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When To Get Wine By The Glass

By Staff in Food on May 29, 2014 7:30PM

Last week I wrote an article telling you why you shouldn't order wine by the glass. Well, I admit I didn't tell you the whole story. There are actually a lot of very good reasons to order wine by the glass.

As Elizabeth Mendez, owner and beverage director at Vera told me, “A lot of times people come into a restaurant and just want a refreshment before they even think about food.” But when you're sitting down to order dinner, the main reason to get a wine by the glass, rather than a whole bottle, is you and your party just aren't going to drink an entire bottle of wine. Mendez quipped, “Maybe it's just a school night and you don't want to commit to a whole bottle.” And it could be as simple as that. The good news is, many restaurants around Chicago offer high quality wines by the glass.

When you're in a restaurant with a good wine program, you can be assured that the glass pour list is quite carefully chosen. As Scott Manlin, partner at Ceres Table and also an experienced wine collector, explained, “I wanted to make sure that there wasn't a glass pour on my list that I wouldn't want to drink.”

Another reason to order wine by the glass is that doing so allows you to try a new varietal or style of wine that maybe you've never experienced before, without committing to a whole bottle. Joe Campagna, former GM of Graham Elliot and author of the blog Chicago Food Snob, explained, “I think if there are unique styles that you're not used to that are on the by the glass list, it's a great opportunity to give you a taste about what that really is. What is a Sauvignon Blanc in France versus what is a Sauvignon Blanc in New Zealand? They're really very different wines.” And ordering from a glass pour list allows you to try these varying styles inexpensively.

In fact, you can take that one step further and ask for a sample, which is what wine collector Andrew Johnstone often does. “I ask to taste it,” he said. “Especially if it's something on the higher end of what I'm willing to pay, I definitely will say 'Hey, I'm interested in this, can I get a taste before I decide to order it or not?' And most places give it to you.” If you like it, hey, great! Go ahead and order a glass. If not, try to explain to the server what you don't like and they can help you with another choice.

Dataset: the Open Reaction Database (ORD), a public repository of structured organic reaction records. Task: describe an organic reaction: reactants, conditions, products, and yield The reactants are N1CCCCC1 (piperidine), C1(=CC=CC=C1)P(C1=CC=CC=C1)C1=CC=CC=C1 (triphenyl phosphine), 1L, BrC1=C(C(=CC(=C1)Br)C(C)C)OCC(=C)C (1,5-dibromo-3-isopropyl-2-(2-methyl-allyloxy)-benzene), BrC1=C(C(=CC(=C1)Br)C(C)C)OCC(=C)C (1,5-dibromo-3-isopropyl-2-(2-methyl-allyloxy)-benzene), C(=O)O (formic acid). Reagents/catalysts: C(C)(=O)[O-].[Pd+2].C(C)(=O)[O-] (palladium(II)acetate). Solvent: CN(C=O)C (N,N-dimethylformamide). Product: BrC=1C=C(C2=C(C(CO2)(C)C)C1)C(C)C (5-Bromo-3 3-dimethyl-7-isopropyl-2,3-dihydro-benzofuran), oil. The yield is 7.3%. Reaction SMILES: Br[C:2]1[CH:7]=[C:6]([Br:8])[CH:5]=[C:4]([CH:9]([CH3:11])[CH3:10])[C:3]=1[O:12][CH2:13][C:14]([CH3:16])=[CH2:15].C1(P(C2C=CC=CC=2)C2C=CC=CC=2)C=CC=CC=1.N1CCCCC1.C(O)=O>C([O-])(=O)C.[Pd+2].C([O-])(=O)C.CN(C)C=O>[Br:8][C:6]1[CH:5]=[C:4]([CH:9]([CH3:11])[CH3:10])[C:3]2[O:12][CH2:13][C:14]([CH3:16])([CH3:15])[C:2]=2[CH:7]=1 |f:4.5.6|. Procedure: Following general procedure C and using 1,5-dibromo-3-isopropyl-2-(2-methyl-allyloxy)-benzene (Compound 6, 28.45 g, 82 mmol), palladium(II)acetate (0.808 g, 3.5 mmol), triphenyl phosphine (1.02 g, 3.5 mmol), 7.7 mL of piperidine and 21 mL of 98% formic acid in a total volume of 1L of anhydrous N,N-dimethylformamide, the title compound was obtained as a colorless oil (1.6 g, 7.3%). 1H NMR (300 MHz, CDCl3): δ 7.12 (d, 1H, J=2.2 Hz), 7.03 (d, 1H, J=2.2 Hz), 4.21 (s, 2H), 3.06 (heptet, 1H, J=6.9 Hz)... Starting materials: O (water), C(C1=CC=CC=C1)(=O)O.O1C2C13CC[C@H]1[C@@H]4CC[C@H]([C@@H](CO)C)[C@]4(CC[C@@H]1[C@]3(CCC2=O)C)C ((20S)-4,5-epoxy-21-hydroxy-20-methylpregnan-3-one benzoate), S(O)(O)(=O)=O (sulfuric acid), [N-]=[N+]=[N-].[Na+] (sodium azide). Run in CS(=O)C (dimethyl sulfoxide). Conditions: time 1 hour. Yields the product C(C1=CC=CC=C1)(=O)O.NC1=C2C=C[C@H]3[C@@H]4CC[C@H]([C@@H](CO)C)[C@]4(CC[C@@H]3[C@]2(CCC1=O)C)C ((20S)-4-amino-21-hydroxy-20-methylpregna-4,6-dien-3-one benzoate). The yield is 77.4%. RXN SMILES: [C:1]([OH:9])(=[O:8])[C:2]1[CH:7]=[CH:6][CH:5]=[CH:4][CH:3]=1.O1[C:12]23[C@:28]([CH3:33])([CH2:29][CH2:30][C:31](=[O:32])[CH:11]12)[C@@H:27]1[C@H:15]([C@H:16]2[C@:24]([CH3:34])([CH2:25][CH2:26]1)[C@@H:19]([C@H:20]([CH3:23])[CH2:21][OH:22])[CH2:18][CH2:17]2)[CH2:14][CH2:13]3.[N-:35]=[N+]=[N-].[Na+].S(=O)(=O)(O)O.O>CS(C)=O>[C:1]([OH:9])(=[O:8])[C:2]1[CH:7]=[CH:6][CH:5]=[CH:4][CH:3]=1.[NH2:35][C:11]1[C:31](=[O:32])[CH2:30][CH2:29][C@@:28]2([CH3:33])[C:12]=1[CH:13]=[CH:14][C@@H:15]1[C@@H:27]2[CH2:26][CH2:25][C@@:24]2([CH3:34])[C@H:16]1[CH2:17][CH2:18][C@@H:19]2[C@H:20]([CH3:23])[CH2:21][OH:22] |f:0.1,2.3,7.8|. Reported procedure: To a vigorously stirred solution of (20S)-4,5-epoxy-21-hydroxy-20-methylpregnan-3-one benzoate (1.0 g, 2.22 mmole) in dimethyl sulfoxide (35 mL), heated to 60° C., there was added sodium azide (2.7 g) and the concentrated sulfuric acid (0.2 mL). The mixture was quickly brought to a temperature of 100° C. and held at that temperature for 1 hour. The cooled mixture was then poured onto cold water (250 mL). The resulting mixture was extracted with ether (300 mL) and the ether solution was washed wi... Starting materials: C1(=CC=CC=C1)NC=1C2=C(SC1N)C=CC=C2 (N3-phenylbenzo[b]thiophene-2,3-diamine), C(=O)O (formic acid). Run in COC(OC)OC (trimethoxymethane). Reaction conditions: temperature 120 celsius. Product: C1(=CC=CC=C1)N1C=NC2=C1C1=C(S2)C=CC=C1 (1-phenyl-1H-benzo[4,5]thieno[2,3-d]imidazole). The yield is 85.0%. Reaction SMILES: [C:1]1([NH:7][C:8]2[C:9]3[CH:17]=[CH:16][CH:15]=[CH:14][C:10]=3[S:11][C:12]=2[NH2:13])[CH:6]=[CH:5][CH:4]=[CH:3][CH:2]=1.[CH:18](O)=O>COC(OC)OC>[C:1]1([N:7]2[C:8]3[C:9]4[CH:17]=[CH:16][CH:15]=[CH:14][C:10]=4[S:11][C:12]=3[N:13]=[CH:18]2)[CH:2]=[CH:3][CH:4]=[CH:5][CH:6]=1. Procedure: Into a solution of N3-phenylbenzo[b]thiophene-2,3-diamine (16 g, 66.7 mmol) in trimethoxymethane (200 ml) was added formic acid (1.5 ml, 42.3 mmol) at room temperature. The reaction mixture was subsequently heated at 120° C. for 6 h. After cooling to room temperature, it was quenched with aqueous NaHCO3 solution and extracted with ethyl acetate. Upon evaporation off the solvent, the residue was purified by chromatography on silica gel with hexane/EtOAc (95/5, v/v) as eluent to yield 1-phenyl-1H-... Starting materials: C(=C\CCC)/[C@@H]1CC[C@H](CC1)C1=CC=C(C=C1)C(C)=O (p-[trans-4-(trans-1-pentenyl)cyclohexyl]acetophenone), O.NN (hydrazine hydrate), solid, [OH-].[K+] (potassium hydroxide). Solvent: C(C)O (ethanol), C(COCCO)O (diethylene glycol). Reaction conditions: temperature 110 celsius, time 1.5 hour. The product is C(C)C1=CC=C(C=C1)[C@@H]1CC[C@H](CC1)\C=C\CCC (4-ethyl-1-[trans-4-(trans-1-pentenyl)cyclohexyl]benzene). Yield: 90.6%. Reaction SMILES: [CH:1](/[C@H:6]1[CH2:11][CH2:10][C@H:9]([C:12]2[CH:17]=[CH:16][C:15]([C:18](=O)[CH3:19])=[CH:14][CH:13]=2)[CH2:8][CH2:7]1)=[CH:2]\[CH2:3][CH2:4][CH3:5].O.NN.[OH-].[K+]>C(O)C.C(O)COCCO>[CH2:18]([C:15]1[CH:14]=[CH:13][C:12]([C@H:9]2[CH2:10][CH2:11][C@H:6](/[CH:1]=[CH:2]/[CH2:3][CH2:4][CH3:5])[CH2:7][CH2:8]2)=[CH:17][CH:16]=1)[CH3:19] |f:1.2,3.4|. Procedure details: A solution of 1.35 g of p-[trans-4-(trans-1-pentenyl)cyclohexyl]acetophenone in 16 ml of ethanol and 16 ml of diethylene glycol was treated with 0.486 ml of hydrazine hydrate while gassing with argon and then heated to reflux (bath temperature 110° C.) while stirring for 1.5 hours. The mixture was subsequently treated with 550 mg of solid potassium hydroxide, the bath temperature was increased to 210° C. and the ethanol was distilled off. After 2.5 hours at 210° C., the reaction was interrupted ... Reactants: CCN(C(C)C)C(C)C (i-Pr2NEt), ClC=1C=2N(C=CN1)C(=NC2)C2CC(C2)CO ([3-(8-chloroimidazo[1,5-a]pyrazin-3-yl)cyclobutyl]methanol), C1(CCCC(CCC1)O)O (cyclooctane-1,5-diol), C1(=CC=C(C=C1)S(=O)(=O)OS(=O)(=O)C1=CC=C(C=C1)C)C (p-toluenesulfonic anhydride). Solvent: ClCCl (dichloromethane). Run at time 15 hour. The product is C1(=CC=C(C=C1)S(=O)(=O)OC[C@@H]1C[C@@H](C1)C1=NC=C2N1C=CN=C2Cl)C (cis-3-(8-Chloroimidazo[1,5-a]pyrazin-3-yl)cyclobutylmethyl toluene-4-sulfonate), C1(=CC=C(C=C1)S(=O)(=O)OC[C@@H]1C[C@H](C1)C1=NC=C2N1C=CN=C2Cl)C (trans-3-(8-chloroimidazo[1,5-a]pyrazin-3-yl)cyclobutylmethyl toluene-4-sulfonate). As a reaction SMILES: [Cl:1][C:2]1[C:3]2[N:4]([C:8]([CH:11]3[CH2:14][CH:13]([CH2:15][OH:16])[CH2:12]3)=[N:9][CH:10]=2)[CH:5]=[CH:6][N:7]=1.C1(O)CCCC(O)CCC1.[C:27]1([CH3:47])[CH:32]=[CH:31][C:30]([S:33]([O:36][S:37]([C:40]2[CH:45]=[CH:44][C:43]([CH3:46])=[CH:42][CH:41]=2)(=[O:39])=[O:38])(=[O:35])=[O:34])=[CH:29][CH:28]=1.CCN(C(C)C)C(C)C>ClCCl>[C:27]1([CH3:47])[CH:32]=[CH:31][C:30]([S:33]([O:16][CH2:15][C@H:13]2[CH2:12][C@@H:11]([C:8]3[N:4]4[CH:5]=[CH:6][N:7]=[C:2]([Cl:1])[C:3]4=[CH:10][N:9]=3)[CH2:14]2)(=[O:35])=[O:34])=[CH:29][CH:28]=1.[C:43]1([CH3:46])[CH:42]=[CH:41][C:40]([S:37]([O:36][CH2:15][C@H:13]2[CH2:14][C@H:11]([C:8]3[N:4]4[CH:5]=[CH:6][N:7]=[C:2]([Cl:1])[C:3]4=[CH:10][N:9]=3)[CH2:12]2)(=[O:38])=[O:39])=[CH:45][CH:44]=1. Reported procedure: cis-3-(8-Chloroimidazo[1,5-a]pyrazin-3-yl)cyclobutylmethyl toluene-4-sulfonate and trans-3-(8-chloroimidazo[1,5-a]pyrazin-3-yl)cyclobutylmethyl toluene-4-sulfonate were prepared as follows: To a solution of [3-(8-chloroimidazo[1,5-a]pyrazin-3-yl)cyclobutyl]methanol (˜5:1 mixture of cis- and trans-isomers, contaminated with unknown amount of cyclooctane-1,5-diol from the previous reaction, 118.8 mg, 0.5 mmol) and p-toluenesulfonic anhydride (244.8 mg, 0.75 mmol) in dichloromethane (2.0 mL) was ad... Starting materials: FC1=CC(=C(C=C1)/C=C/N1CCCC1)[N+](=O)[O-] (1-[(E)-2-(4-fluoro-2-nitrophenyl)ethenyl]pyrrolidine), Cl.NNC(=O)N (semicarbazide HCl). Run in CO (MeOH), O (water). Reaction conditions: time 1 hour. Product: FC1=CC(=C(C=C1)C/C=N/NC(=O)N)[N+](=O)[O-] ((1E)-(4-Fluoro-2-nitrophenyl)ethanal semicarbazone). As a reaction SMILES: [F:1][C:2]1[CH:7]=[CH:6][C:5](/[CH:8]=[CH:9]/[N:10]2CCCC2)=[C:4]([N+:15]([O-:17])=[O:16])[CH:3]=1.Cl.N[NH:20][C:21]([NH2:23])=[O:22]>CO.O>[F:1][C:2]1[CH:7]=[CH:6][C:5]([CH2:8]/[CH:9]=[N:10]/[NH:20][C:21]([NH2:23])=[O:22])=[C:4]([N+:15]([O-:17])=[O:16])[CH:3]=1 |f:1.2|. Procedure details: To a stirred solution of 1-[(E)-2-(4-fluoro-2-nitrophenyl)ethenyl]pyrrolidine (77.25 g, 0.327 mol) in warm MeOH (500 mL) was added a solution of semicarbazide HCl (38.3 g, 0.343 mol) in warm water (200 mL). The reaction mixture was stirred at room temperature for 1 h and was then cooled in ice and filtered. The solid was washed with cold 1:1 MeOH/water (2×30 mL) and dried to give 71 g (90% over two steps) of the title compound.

Another reason to order wine by the glass, rather than by the bottle, is that it allows you to try a variety of wines throughout your meal. Let's say you start with a light vegetable appetizer, then move onto a big beef dish. Well, you'll likely be better off getting two different glass pours to pair with each dish, because one wine likely won't pair with both dishes. Phillip Walters, owner of The Bristol and Balena, explained, “The choices allow you to order several different things and have a taste of everything.” Dave Johnston, The Bristol general manager, added, “It's extremely important to pair the appropriate wine with the appropriate food.” In fact, if you're just getting into wine and aren't quite sure which wines to order by the glass, the help of a knowledgeable server “gives the customer a guided pairing experience per course,” according to Walters.

Sometimes a restaurant will open a high-end wine that's typically only available by the bottle to use for staff training or as customer education. If you're lucky enough to be at the restaurant on such a night, you might find the remainder of that bottle available as a glass pour. “If someone is curious about a bottle of wine, sometimes I'll open that bottle for them, and if they don't want it, I'll turn it into a glass pour as long as there's nothing wrong with the wine,” Manlin said. So keep your eyes open, you just might find that high end Napa Cabernet by the glass.

If you are going to order wine by the glass, you want to be sure you're at a restaurant that has a good by the glass program. Doing so will ensure that not only are you getting a fair value, but also that you're getting wine that's been stored properly, as well as quality wine service. But how can you tell if the glass pour list is a good one? Elizabeth Mendez suggested one simple way to do that: “If you are looking at a wine by the glass list and you know that those wines are available in a grocery store, that's first and foremost not going to be the most reputable wine list.”

Next, take a look around at other tables ordering wine by the glass. Are the glasses being poured for the customer table side? If so, the restaurant is going the extra mile to make sure the customer experiences good wine service. Manlin explained, “When ordering wine by the glass it should be served with as much respect as someone ordering an $80 bottle, a $150 bottle.”

“We pride ourselves at table side pouring,” Walters said. “I don't think it takes too much more effort to make it happen.” But be aware that a number of restaurants with high quality wine programs might not pour table side for a variety of service reasons, like portion control.

When it comes right down to it, ordering wine by the glass allows you to try new varietals or styles and lets you pair wines by the course, often at a lower total price than by the bottle if your party is only going to order a glass or two.

By John Lenart